We all know what it’s like to be irritable. Our partners walk on eggshells around us. The slightest trigger sets us off. If there’s a punching bag nearby, it had better watch out. Irritability, defined as a low threshold for experiencing frustration or anger, is common. In the right context, irritability can be adaptive, motivating us to overcome barriers or dominate our environment. When prolonged or disproportionate, however, irritability can be counterproductive, causing us to waste our energy on maladaptive behavior.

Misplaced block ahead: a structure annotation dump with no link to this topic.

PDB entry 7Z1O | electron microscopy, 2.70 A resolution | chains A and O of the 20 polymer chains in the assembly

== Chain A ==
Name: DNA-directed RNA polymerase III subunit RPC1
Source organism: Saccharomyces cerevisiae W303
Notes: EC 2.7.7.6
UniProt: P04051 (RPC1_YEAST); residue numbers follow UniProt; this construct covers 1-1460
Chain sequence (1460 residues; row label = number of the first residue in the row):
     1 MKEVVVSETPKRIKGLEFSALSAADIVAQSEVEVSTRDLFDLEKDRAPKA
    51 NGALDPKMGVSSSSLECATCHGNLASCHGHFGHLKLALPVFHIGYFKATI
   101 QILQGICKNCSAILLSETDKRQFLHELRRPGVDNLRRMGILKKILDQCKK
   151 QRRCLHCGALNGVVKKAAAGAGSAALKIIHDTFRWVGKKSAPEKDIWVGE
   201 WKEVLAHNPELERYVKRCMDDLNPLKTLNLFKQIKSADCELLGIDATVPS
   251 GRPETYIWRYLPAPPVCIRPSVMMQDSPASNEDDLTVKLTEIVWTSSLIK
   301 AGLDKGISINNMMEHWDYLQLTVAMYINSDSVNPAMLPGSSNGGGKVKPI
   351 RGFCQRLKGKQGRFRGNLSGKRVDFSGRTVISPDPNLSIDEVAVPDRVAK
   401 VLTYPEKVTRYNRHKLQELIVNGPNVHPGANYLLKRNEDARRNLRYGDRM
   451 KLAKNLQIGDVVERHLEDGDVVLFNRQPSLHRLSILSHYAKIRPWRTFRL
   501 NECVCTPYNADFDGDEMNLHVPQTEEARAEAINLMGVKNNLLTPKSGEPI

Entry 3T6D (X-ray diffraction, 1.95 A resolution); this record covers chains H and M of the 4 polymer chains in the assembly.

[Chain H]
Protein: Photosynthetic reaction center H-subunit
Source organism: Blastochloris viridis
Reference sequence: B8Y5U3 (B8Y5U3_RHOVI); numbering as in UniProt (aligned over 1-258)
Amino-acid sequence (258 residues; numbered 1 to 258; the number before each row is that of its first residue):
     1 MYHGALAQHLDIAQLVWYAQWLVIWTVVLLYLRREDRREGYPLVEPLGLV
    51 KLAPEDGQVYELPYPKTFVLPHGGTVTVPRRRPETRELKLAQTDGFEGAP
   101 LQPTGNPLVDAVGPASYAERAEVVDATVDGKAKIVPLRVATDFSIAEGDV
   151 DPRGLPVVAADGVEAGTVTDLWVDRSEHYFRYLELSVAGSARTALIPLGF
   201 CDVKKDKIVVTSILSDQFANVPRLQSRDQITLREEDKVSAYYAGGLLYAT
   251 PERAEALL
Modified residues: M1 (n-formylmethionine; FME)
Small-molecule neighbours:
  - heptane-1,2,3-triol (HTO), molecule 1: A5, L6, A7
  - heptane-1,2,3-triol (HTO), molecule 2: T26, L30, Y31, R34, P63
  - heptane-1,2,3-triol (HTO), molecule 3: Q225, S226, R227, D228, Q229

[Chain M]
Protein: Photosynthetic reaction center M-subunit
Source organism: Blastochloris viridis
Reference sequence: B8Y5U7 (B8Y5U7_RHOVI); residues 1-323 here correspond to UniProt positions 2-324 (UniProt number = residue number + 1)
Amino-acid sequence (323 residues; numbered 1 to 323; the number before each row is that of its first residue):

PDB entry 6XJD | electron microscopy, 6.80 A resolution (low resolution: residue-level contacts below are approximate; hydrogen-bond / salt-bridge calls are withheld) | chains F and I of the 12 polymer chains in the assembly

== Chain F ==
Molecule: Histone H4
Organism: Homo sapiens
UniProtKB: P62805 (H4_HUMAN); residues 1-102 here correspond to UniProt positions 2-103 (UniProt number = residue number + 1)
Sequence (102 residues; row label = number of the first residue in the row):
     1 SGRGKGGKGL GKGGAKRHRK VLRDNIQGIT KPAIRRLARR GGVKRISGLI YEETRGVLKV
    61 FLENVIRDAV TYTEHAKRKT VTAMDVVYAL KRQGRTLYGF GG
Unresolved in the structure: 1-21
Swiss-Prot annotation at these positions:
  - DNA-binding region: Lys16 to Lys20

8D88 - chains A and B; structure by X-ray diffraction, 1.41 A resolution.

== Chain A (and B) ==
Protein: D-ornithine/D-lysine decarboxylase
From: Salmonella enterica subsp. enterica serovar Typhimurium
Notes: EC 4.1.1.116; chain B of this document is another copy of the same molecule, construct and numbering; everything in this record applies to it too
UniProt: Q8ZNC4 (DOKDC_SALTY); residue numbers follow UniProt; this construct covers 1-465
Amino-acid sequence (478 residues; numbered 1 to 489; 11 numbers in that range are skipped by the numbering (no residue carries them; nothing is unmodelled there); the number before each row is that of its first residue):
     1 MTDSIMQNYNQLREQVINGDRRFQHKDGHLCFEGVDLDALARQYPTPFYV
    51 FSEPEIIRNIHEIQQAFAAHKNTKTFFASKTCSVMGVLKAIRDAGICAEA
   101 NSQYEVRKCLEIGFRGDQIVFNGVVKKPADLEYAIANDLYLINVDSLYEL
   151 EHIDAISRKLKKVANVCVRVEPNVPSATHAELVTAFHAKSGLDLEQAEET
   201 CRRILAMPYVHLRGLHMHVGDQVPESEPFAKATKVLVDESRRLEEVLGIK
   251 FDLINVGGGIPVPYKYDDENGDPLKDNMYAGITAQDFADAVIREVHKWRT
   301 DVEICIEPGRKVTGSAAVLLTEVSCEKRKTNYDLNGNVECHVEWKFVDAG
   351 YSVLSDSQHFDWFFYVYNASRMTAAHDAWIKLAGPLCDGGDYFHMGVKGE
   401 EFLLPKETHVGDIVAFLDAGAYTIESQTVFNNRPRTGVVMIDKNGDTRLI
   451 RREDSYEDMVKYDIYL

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Eshel N, Leibenluft E. New Frontiers in Irritability Research—From Cradle to Grave and Bench to Bedside. JAMA Psychiatry. 2020;77(3):227–228. doi:10.1001/jamapsychiatry.2019.3686
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